At the end of the first residential period of the course, I was bursting with ideas on how I could improve my own pedagogy, and how I could disseminate the information and skills I had been given throughout my school. My proposed plan had an overarching objective of increasing teaching staff’s confidence and enthusiasm for outdoor learning. This would enable children to regularly access learning outdoors and inspire them to develop a love of learning.

Developing the cross curricular impact of outdoor learning

I was hoping to achieve this through focussed CPD sessions for all staff, developing a system in which practitioners share, evidence and evaluate examples of good practise of outdoor learning. This will culminate in all staff planning an ‘Outdoor Learning’ week in the Summer Term. During this time exciting cross-curricular activities will be planned and delivered by all teaching staff to have a direct impact on the children’s positive attitude towards learning.

I also thought it would be beneficial to use outdoor learning to have an impact on children’s skills in other areas, such as;

  • independent learning,
  • investigative skills
  • questioning

Developing community cohesion

It was proposed that the children in key stage2 (KS2) would be involved in creating and maintaining challenge areas around the school grounds, which could be accessed throughout focussed lesson time, and also playtimes and lunchtimes. By winning the Rolls-Royce Science Prize £1000 Special Merit Award, equipment will be able to be ordered to resource these areas.

In order to do this successfully, the extensive school grounds would need a routine of maintenance. To accomplish this, and to have a positive impact on community cohesion, it was proposed that the school would sporadically hold ‘Environment Days’. This would involve parents, children, staff and governors working together on a weekend to clear the school grounds, in particular, the wildlife area. Coffee and cake would be provided in return for an hour’s hard graft!

Finally, the course coincided with the school’s need to extend outdoor provision areas for KS1. While currently very successful in EYFS, there was a desire for this provision to continue into Year 1 and Year 2. The plan proposed for research to be undertaken in schools with current successful outdoor learning areas, culminating in a plan to develop and enhance the provision areas in our school.

Managing outdoor learning

The research will also be supported by the £1000 Special Merit Award. It will not only provide resources for these areas, but allow myself, as the Outdoor Learning Leader, time to visit other schools to ensure that our new outdoor provision areas have a maximum impact on children’s learning.  This would hopefully impact directly on children’s attainment as they have access to focussed learning opportunities, allowing them to use and apply skills learnt in the classroom.

An Outdoor Learning Steering Committee was set up in the school to manage the action plan. This Committee consisted of many different stakeholders in the school, all of whom would bring a variety of experience and knowledge to the group, such as a Foundation Stage Leader who had experience of good practise in outdoor provision areas, a Governor who specialised in ICT and our Science Leader to develop this action plan in line with the Science Curriculum. By using a Steering Committee from all areas of the school, the action plan would be embedded quickly into the ethos of our school.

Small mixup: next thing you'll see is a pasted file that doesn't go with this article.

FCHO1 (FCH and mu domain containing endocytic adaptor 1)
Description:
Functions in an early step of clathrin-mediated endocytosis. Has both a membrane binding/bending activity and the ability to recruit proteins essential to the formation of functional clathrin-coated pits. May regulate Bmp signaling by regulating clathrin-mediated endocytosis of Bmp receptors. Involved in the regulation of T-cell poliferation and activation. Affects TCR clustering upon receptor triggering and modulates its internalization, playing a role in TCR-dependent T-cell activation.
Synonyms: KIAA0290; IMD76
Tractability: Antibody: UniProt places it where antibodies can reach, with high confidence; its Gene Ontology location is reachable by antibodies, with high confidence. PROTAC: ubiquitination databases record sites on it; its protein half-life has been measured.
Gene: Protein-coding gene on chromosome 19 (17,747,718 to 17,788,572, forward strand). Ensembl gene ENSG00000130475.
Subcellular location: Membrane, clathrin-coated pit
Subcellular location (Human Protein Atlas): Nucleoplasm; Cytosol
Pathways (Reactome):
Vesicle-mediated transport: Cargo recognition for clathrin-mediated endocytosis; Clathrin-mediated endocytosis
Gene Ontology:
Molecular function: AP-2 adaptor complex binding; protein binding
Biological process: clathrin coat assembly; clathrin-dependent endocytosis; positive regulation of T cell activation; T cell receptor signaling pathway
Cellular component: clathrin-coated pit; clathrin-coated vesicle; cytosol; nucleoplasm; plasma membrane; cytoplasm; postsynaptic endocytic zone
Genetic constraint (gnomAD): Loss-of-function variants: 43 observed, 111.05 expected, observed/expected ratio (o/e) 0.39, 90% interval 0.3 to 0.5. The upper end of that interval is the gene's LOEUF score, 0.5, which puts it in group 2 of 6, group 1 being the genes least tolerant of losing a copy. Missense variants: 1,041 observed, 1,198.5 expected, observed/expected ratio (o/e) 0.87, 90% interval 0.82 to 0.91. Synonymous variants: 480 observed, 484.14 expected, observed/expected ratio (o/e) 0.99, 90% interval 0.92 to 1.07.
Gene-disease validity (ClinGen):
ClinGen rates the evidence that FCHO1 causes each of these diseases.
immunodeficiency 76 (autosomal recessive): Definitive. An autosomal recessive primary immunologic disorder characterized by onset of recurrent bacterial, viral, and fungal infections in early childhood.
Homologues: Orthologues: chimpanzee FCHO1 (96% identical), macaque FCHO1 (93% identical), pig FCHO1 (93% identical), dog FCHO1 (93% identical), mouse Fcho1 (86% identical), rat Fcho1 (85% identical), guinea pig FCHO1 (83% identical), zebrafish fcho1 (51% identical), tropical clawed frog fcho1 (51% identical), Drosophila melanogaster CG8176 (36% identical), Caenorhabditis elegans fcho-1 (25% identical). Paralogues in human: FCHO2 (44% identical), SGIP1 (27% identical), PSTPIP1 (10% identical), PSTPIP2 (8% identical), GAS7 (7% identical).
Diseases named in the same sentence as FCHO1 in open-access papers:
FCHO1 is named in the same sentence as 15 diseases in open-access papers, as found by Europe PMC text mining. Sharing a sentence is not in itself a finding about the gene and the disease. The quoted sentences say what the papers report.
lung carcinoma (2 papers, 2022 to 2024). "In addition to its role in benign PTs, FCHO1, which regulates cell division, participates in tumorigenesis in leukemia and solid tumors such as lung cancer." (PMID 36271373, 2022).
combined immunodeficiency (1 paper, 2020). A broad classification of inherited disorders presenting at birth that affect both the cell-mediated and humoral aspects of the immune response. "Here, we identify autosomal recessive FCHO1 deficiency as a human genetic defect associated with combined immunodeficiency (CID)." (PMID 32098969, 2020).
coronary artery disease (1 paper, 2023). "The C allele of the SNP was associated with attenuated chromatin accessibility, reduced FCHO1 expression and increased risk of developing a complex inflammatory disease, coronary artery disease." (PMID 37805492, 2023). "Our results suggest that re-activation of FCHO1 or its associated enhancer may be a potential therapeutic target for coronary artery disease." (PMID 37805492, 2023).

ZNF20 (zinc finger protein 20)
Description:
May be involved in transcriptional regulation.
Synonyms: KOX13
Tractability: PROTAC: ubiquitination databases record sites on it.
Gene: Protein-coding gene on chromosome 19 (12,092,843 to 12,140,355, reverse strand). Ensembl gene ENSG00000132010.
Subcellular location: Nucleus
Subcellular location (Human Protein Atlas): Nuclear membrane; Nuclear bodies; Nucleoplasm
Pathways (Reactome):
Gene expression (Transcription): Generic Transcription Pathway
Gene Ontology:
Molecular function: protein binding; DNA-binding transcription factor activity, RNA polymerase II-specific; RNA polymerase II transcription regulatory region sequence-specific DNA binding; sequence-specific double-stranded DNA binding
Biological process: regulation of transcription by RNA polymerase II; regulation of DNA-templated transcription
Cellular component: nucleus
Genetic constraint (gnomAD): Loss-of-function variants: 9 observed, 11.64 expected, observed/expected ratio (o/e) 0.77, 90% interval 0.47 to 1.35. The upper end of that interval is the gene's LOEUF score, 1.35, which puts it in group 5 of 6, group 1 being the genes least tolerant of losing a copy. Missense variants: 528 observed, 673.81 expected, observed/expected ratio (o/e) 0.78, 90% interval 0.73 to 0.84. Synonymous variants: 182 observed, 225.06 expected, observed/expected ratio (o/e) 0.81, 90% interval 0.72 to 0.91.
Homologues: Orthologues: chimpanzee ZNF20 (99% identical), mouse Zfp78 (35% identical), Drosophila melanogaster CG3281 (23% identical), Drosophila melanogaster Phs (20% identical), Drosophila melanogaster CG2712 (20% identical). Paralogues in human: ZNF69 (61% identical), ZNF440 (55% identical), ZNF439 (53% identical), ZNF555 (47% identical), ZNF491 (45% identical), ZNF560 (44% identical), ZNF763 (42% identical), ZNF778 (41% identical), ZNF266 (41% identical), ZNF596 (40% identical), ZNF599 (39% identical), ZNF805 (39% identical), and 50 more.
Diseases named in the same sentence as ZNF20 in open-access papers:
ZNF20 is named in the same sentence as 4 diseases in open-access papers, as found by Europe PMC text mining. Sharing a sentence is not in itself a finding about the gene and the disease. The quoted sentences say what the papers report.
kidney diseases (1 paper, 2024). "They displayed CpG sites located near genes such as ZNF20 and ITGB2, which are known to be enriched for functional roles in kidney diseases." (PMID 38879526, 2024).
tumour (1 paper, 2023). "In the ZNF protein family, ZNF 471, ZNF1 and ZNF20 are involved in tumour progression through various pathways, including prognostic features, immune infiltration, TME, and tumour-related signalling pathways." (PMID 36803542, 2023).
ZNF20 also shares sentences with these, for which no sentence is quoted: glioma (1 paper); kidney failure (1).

The Rolls-Royce Science Prize is an annual awards programme that helps teachers implement science and mathematics teaching ideas in their schools and colleges. The awards programme is open to all schools and colleges in the UK.

Other related continuing professional development courses

Primary Science Conference (NY007)

Leading Science in the Outdoor Classroom (NY009)

Teaching primary maths and science outdoors (NY046)

Science in the outdoors – to progress literacy and numeracy (RP009)

Related resources from the National STEM Centre

Outdoor classroom resources and research

Outdoor classroom resources for key stage 2 (7-11yrs)

Enhancing Primary Science

By Shelley Drury

Enhancing Primary Science: A visit to Dove Marine Laboratory

Enhancing Primary Science: A visit to Dove Marine Laboratory

Shelley Drury is Deputy Head of Curriculum for Science at Kings Priory School (KPS) in Tynemouth.  She has been teaching science for 12 years, with specialisms in biology and chemistry across primary and secondary schools.  Her current role involves overseeing middle years at KPS. Shelley is one of 50 teachers to win £1,000 for their schools as a result of their entry in the Rolls-Royce Science Prize. In this article she outlines her entry for the prize and the effect it has had on her school.

I attended the course “New Primary Science Curriculum: Teaching, Learning and Assessment” in York last May (2014).  Following this I wanted to develop my expertise in the new primary curriculum to enhance my role overseeing middle years but also to improve progression, along with our primary teachers, all through the school.  The course provided me with the knowledge I required but also envisioned me to explore ways to enhance science learning in and out of lessons.

Science Ambassadors Programme